Detroit Versus Oakland: The Battle for the Best Rotation in Baseball
Samardzija and Lester and Price, oh my! The arms race in the American League is on, baby, and the biggest winners are us.
This October now promises to be off-the-charts intriguing with the Oakland Athletics and Detroit Tigers jockeying for the top spot in the AL. Once they inevitably meet in the ALCS, it's finna get crazy up in here.
With the Athletics acquiring Jon Lester from the Boston Red Sox and the Tigers picking up that David Price guy, the question now becomes which team has the best starting staff. After all, I've heard rumors that pitching might play a role in a team's success. Those are all unconfirmed, though.
In order to answer this question, I (Jim Sannes) recruited numberFire's Jacob Adler to spar a little bit with me. I may have already given the A's the AL pennant about a month ago, so I'll bump with them. Jacob will represent the Tigers.
After you've read both of our arguments, let us know what you think! You can leave your thoughts in the comment box below, or you can do so here in the numberFire question forum. Let's not delay the lusciousness of the stats of these two squads any longer.
What Jacob Adler says:
The purpose of this exercise is to evaluate which starting rotation is better in a vacuum. We know Price is a better pitcher than Jeff Samardzija, but if Nick Castellanos boots a couple balls at third, the statistics might fool us.
On defense, the Athletics have registered 29 Defensive Runs Saved, good for fifth in the majors, while the Tigers' fielders have cost their pitchers 39 runs, which is the third-worst in baseball. Don’t penalize the Tigers’ starters for the defense behind them. Check out the stats for the four holdovers since July 31, 2013.
Now here is David Price over the last year.
If Sanchez can stay healthy, he could be the best third starter in the league. After years of teasing, he finally came into his own, and has done a great job reducing his walks allowed.
Speaking of walks, holy David Price! I have no evidence to back this up, but if he hates walks that much he’s got to be a cat person.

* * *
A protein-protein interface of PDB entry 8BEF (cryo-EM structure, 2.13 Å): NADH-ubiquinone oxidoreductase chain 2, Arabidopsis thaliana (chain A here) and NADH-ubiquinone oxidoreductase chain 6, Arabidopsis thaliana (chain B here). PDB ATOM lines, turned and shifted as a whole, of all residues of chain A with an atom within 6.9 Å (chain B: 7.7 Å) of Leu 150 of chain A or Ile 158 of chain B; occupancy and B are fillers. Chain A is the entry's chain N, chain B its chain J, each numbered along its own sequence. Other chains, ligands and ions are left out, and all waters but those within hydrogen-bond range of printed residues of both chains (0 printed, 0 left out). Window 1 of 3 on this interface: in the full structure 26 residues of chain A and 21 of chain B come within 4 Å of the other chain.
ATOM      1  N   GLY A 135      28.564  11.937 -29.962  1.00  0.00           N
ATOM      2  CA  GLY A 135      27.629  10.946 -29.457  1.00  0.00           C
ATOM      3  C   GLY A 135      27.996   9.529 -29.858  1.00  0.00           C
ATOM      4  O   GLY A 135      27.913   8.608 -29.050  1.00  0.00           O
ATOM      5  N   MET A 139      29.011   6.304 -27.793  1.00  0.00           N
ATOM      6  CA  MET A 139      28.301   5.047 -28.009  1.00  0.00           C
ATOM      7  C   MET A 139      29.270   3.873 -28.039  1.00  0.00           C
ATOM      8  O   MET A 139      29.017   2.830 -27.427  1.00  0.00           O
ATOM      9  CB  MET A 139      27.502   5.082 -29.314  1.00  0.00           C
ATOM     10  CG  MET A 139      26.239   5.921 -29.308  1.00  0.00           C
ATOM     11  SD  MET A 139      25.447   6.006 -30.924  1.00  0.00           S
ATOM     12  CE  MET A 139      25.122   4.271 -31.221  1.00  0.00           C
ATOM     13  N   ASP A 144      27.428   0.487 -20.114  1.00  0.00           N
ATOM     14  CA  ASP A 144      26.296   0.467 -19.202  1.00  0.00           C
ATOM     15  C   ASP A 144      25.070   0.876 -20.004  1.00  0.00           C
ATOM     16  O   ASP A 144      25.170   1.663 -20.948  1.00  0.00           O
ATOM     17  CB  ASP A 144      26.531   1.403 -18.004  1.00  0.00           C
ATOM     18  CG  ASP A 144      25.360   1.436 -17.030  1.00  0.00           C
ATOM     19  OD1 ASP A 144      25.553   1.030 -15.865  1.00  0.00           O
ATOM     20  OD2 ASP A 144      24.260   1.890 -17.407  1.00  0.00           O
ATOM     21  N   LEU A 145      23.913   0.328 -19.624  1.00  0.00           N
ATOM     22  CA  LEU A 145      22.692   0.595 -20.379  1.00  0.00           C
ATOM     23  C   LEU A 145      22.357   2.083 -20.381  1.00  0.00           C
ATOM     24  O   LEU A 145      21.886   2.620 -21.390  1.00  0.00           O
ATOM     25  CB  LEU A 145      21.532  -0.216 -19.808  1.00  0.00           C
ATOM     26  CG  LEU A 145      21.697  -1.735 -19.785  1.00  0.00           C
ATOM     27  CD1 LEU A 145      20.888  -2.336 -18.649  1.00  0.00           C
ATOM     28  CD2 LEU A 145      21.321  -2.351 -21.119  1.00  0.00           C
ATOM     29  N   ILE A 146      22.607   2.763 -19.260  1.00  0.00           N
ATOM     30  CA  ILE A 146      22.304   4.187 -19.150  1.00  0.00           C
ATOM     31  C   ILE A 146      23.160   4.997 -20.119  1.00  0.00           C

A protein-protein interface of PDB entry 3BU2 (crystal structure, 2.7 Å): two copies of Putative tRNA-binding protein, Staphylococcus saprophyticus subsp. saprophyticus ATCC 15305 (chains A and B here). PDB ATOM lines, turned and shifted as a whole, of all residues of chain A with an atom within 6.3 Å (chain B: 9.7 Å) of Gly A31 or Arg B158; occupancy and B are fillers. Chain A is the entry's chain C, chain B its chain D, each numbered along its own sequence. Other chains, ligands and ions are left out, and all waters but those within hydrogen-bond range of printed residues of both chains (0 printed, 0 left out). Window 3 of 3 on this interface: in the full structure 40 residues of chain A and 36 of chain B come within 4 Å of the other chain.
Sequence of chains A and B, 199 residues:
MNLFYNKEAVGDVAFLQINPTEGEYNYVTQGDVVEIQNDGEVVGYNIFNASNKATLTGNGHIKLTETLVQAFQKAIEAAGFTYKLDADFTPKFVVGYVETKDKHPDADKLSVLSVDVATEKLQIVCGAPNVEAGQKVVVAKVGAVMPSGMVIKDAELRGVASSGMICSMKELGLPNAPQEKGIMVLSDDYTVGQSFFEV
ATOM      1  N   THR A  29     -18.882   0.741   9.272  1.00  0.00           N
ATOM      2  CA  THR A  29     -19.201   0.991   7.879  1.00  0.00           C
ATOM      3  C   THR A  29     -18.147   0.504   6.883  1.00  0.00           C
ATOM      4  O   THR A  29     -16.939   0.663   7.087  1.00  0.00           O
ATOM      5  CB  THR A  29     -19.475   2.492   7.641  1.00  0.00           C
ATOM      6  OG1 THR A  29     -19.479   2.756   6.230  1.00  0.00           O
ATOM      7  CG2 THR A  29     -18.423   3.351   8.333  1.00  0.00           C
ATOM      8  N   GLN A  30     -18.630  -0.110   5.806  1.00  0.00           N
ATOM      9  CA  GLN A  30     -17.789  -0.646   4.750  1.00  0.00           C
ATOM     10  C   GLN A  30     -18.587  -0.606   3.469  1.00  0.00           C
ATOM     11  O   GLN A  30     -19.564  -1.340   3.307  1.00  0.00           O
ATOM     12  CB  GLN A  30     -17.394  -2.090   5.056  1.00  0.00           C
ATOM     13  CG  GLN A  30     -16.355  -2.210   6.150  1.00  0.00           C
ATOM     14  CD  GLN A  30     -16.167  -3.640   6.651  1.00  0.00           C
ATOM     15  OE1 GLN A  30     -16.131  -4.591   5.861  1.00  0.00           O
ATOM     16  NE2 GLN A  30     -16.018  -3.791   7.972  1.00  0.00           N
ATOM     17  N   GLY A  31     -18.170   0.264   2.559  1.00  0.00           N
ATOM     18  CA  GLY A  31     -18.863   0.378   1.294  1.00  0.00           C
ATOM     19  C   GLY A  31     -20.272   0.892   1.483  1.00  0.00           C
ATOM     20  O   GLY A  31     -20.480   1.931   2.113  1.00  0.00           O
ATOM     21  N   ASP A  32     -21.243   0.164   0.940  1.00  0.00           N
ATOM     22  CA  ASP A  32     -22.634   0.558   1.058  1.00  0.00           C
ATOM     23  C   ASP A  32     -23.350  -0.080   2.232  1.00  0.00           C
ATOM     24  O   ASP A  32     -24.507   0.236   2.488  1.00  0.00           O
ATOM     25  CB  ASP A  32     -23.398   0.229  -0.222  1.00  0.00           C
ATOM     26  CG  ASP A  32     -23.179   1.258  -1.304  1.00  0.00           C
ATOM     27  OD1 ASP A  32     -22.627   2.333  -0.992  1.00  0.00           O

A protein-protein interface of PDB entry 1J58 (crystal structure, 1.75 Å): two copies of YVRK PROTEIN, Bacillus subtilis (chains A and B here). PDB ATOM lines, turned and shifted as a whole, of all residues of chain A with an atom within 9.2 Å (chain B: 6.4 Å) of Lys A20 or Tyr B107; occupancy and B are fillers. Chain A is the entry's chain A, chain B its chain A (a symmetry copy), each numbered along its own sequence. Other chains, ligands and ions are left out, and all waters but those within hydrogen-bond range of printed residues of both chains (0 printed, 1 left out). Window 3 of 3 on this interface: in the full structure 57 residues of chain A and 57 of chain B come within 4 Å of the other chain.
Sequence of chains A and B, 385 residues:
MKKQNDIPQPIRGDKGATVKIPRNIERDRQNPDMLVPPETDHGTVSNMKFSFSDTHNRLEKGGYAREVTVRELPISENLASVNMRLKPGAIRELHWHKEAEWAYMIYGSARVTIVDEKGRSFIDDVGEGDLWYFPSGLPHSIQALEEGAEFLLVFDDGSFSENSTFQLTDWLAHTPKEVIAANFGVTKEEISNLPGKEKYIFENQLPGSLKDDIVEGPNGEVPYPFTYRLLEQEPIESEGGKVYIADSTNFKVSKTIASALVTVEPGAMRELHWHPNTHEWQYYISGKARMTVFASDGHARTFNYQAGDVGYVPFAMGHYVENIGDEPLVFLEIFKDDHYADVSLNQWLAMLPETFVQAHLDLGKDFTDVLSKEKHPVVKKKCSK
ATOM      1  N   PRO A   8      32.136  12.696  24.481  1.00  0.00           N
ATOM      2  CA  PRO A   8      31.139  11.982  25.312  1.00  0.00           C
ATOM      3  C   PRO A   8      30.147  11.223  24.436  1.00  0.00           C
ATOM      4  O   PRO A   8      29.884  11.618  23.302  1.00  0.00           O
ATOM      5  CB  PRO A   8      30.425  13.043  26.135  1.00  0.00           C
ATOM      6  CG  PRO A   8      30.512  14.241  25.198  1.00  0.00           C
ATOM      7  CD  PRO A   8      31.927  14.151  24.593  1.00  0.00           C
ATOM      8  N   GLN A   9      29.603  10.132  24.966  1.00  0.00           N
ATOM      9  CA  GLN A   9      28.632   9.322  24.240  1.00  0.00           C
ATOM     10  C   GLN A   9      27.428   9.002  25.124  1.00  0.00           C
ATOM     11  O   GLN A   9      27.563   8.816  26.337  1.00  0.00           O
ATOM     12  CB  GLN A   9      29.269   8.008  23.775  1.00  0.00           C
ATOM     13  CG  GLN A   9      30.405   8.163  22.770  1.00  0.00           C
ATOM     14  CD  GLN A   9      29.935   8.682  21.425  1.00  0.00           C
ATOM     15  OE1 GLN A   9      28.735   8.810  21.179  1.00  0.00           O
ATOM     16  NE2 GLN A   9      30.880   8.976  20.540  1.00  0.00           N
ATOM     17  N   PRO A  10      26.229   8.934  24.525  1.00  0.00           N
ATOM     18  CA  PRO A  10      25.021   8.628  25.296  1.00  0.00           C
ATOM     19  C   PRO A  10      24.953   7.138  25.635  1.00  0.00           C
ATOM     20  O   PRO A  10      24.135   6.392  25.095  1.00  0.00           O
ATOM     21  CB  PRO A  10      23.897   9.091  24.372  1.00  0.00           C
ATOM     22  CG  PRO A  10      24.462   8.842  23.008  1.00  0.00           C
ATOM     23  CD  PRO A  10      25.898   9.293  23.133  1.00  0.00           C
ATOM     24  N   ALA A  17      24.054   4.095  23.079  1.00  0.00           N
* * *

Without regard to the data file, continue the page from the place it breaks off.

Barring injury, the playoff rotation would be Scherzer, Price, Sanchez, and one of Verlander and Rick Porcello. David Cameron of FanGraphs thinks Verlander could repeat what Tim Lincecum did for the Giants as a lights-out reliever, but his contract status could keep him in the rotation.
Jon Lester, when compared to Price, can hold his own. He’s eliminated his changeup and looks to be a legitimate ace. But after Price, the Tigers have Scherzer and Verlander, who have both won Cy Young awards, and Sanchez, who could be a number one on some teams. Whether it's Scott Kazmir, Sonny Gray, or the Shark that is Oakland’s number two starter, any of those pitchers would be the fourth best pitcher in Detroit. If there’s a do-or-die playoff game and I get the choice between Kaz and Scherzer, there’s no contest; it’s Scherzer.
Jacob makes some pretty good points. In all honesty, no matter which team you choose, you're going to be pretty close to right either way. But here's why I'm chilling in the bay.
If we're looking at quality, there is absolutely no doubt in my mind that Price is the best pitcher between the two teams. Scherzer is probably second on that list, although you could make the argument for Lester. But once you get to that number three spot in the rotation, the A's depth really starts to show.
We've got this nifty little thing here at numberFire called nERD. It's a stat that, for pitchers, tracks the number of runs they would allow if they faced 27 batters in a game relative to an average pitcher. A mark of 2.18 means that pitcher would allow 2.18 runs per game less than an average pitcher. This is where the A's show how deep they are.
Susan Slusser of the San Francisco Chronicle reported yesterday that the A's would likely move Jesse Chavez to the bullpen and keep Hammel as the fifth starter. So, we'll go with that for our analysis.
The numbers reflect the sentiment that Price and Scherzer are the top. Once you get past there, things start to change. The A's top the Tigers in terms of nERD with their three, four and five starters.
Let's not forget that Justin Verlander isn't exactly Justin Verlander anymore. He has the seventh highest ERA in the entirety of the MLB. His strikeouts per nine innings has gone down each of the last three years (to 6.62 from 9.03), and his walks per nine has gone up each of the last four (to 3.28 from 2.04). That's not exactly the formula for a stud ace that you can rely on down the stretch.
As we have been made painfully aware this year, injuries to pitchers are a dime a dozen. If the A's were to sustain an injury or a slip in performance to any of their five guys, they could just plug Chavez back into the rotation. He's a solid middle-of-the-rotation guy that they now have as an extra luxury. The Tigers don't really have that after shipping Drew Smyly to the Rays in the Price trade. That would make me a bit nervous as a Tigers fan.
At the end of the day, though, both of these teams are unfathomably good. To have 10 starters with nERD's above 1.60 is bonkers. This is going to be a fun post-season, kiddos.